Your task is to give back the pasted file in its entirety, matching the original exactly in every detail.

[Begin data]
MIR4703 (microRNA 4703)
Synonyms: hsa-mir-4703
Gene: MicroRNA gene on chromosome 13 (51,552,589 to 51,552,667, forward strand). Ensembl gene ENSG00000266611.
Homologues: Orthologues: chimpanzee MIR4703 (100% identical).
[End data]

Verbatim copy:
MIR4703 (microRNA 4703)
Synonyms: hsa-mir-4703
Gene: MicroRNA gene on chromosome 13 (51,552,589 to 51,552,667, forward strand). Ensembl gene ENSG00000266611.
Homologues: Orthologues: chimpanzee MIR4703 (100% identical).